August 13, 2004

What exactly are Microsoft's plans for Linux on Windows?

Author: Joe Barr

A Linux developer -- he prefers to remain anonymous -- has told NewsForge he was recently contacted by Microsoft and invited to a job interview. He accepted, and during the interview he asked the obvious question: Why was Microsoft interested in hiring someone with strong Linux skills? The reply was that Microsoft is working on an emulator that will allow Windows users to run Unix.

Considering that Microsoft already has an emulator that will do just that, it's not
crystal clear exactly what the monopoly has in mind for Linux on its desktop and/or
server products. Microsoft purchased its Virtual PC product from Connectix early
last year.

At that time, Connectix Virtual PC came in both a Mac and a Windows version, and both versions supported a number of different operating systems.

Apple users already running Virtual PC were concerned that the purchase by Microsoft
might mean the end of the line for them, or at least the end of being able to run
Linux and other non-Windows platforms on their Macs. That concern was reported in
The Mac Observer in late February of last year, in a story which
included the following: "Tim McDonough, director of marketing and business development for Microsoft's Macintosh Business Unit, told us point blank that 'Microsoft has no current plans to remove Linux support within Virtual PC for Mac.' "

Just prior to the first release of a Microsoft version of Virtual PC last November, Microsoft announced what apparently was a slightly different approach. eWeek's Steven J. Vaughan-Nichols reported being told that "the new version will no longer offer official support for BSD Unix, Linux, NetWare, or Solaris on Intel."

Given the initial uproar over the purchase, this move further agitated Connectix's
previous customers. So much so, in fact, that Microsoft's Virtual PC product manager -- Carla Huffman -- told eWeek's Peter Galli one week later that "the technology will run almost any x86 operating system in a Virtual PC environment." She continued by saying "So Linux can be installed on a virtual machine on Virtual PC. There has been some misunderstanding about this: You absolutely can run Linux in Virtual PC." What she was attempting to make clear was that Microsoft had simply withdrawn support for those operating systems, not the actual ability to run them.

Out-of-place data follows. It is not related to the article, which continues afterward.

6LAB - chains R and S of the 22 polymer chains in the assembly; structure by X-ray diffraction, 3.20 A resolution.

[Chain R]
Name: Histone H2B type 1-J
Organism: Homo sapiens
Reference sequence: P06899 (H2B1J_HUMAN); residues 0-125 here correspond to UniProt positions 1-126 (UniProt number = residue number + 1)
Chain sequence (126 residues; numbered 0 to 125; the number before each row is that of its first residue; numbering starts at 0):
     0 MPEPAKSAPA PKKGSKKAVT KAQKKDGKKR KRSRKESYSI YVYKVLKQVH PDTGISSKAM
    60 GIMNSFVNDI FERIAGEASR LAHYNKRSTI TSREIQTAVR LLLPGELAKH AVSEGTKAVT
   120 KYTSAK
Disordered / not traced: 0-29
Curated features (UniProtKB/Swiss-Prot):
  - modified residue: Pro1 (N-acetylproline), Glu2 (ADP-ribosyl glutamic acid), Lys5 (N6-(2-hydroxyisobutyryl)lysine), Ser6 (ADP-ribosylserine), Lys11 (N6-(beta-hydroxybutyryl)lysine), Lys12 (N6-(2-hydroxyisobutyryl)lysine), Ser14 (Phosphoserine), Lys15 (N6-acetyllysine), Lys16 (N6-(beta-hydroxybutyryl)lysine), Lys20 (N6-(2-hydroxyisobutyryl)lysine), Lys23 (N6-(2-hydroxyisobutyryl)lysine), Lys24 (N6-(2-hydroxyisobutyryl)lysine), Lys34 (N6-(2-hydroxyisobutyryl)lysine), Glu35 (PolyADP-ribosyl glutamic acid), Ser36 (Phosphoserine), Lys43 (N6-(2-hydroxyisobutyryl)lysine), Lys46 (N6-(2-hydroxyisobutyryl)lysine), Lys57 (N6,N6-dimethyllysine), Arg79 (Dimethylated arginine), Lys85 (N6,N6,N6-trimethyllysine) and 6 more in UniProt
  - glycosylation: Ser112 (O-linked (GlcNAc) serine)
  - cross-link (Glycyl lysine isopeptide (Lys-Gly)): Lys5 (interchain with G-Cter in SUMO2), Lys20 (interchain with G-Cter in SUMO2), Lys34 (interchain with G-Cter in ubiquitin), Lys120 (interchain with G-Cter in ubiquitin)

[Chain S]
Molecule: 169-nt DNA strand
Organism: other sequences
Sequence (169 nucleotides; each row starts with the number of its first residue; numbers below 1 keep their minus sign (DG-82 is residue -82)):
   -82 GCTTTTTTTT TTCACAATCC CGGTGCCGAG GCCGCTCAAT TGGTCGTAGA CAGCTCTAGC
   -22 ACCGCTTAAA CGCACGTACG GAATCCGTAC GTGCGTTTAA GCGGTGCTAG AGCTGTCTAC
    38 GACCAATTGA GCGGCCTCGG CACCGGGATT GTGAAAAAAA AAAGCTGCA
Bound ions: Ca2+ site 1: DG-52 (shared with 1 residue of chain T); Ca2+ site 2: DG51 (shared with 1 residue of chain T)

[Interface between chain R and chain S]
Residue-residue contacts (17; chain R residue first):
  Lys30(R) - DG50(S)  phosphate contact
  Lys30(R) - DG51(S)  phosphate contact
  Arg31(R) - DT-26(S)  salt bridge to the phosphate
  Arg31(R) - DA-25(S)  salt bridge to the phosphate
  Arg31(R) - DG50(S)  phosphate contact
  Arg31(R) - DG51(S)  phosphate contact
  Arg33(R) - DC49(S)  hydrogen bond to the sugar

But Huffman could say nothing to dispel the clouds of uncertainty around Microsoft's
future plans for Linux and Unix emulation, whether provided by Virtual PC or folded
into the kernel right next to those infamous "browser bits." Galli wrote:

Asked whether Microsoft is considering integrating the virtual technology into the core Windows kernel, Huffman skirted the issue, saying Microsoft is committed to developing virtualization solutions for the Windows platform. "It's too early to say how we will deliver these solutions going forward," Huffman said.

Which brings us back to the original question: Why is Microsoft interviewing Linux developers? Are they needed to work on the Virtual PC product, or on Longhorn? I called Microsoft public relations -- actually, it was Waggoner Edstrom's Rapid Response Team, which handles MS public relations -- and put the developer's question to them.

The first response I received said "After speaking with my colleagues, I can confirm that Microsoft has no plans to port to Linux at this time." Since that was an answer to a question I hadn't asked, I asked again. The second response was unequivocal: "Unfortunately, we do not have further comment on your question."

So we just don't know. But maybe you can shed some light on the subject. If you are a Linux developer and have recently been contacted by Microsoft about a job, drop us a note and tell us about it. Maybe together we can piece together the answer.

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